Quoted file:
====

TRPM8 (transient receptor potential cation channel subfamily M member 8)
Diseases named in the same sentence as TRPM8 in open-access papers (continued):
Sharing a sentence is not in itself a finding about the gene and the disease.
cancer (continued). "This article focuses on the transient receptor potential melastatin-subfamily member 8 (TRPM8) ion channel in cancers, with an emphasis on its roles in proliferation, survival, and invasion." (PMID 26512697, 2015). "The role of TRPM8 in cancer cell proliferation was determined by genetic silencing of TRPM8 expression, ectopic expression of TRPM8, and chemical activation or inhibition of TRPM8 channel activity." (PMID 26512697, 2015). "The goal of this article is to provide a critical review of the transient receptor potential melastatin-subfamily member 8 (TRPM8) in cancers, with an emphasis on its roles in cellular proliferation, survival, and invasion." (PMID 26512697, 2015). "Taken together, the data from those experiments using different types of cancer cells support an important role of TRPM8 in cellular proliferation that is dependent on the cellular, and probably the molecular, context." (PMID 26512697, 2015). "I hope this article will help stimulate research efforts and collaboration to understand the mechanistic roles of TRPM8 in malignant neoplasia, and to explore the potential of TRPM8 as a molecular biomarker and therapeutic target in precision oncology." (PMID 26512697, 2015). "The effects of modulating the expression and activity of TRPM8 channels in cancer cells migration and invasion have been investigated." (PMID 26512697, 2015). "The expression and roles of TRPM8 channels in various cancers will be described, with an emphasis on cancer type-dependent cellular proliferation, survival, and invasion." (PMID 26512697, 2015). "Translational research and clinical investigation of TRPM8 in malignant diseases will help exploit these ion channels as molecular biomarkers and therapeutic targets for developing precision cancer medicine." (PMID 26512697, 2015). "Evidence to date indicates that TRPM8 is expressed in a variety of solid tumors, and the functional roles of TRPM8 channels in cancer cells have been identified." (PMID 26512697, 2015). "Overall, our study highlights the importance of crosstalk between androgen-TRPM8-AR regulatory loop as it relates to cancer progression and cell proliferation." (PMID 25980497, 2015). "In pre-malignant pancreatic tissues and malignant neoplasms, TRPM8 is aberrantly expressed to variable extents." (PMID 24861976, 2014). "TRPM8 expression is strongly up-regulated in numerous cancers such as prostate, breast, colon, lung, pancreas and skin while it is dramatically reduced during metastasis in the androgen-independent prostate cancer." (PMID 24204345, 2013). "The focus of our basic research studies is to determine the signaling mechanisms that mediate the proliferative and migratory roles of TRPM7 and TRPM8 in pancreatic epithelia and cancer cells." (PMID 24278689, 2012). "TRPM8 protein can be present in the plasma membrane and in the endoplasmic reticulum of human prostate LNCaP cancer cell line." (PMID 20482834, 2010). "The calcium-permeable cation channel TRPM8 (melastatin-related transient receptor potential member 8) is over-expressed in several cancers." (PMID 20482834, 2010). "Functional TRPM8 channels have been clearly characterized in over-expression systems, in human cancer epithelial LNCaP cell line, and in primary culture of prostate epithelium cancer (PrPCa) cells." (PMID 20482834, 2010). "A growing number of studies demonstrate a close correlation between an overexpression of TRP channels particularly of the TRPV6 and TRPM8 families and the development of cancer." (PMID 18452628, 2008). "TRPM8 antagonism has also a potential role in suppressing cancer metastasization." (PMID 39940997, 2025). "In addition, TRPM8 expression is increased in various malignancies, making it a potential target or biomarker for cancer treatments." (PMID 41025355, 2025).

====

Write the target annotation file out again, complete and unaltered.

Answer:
TRPM8 (transient receptor potential cation channel subfamily M member 8)
Diseases named in the same sentence as TRPM8 in open-access papers (continued):
Sharing a sentence is not in itself a finding about the gene and the disease.
cancer (continued). "This article focuses on the transient receptor potential melastatin-subfamily member 8 (TRPM8) ion channel in cancers, with an emphasis on its roles in proliferation, survival, and invasion." (PMID 26512697, 2015). "The role of TRPM8 in cancer cell proliferation was determined by genetic silencing of TRPM8 expression, ectopic expression of TRPM8, and chemical activation or inhibition of TRPM8 channel activity." (PMID 26512697, 2015). "The goal of this article is to provide a critical review of the transient receptor potential melastatin-subfamily member 8 (TRPM8) in cancers, with an emphasis on its roles in cellular proliferation, survival, and invasion." (PMID 26512697, 2015). "Taken together, the data from those experiments using different types of cancer cells support an important role of TRPM8 in cellular proliferation that is dependent on the cellular, and probably the molecular, context." (PMID 26512697, 2015). "I hope this article will help stimulate research efforts and collaboration to understand the mechanistic roles of TRPM8 in malignant neoplasia, and to explore the potential of TRPM8 as a molecular biomarker and therapeutic target in precision oncology." (PMID 26512697, 2015). "The effects of modulating the expression and activity of TRPM8 channels in cancer cells migration and invasion have been investigated." (PMID 26512697, 2015). "The expression and roles of TRPM8 channels in various cancers will be described, with an emphasis on cancer type-dependent cellular proliferation, survival, and invasion." (PMID 26512697, 2015). "Translational research and clinical investigation of TRPM8 in malignant diseases will help exploit these ion channels as molecular biomarkers and therapeutic targets for developing precision cancer medicine." (PMID 26512697, 2015). "Evidence to date indicates that TRPM8 is expressed in a variety of solid tumors, and the functional roles of TRPM8 channels in cancer cells have been identified." (PMID 26512697, 2015). "Overall, our study highlights the importance of crosstalk between androgen-TRPM8-AR regulatory loop as it relates to cancer progression and cell proliferation." (PMID 25980497, 2015). "In pre-malignant pancreatic tissues and malignant neoplasms, TRPM8 is aberrantly expressed to variable extents." (PMID 24861976, 2014). "TRPM8 expression is strongly up-regulated in numerous cancers such as prostate, breast, colon, lung, pancreas and skin while it is dramatically reduced during metastasis in the androgen-independent prostate cancer." (PMID 24204345, 2013). "The focus of our basic research studies is to determine the signaling mechanisms that mediate the proliferative and migratory roles of TRPM7 and TRPM8 in pancreatic epithelia and cancer cells." (PMID 24278689, 2012). "TRPM8 protein can be present in the plasma membrane and in the endoplasmic reticulum of human prostate LNCaP cancer cell line." (PMID 20482834, 2010). "The calcium-permeable cation channel TRPM8 (melastatin-related transient receptor potential member 8) is over-expressed in several cancers." (PMID 20482834, 2010). "Functional TRPM8 channels have been clearly characterized in over-expression systems, in human cancer epithelial LNCaP cell line, and in primary culture of prostate epithelium cancer (PrPCa) cells." (PMID 20482834, 2010). "A growing number of studies demonstrate a close correlation between an overexpression of TRP channels particularly of the TRPV6 and TRPM8 families and the development of cancer." (PMID 18452628, 2008). "TRPM8 antagonism has also a potential role in suppressing cancer metastasization." (PMID 39940997, 2025). "In addition, TRPM8 expression is increased in various malignancies, making it a potential target or biomarker for cancer treatments." (PMID 41025355, 2025).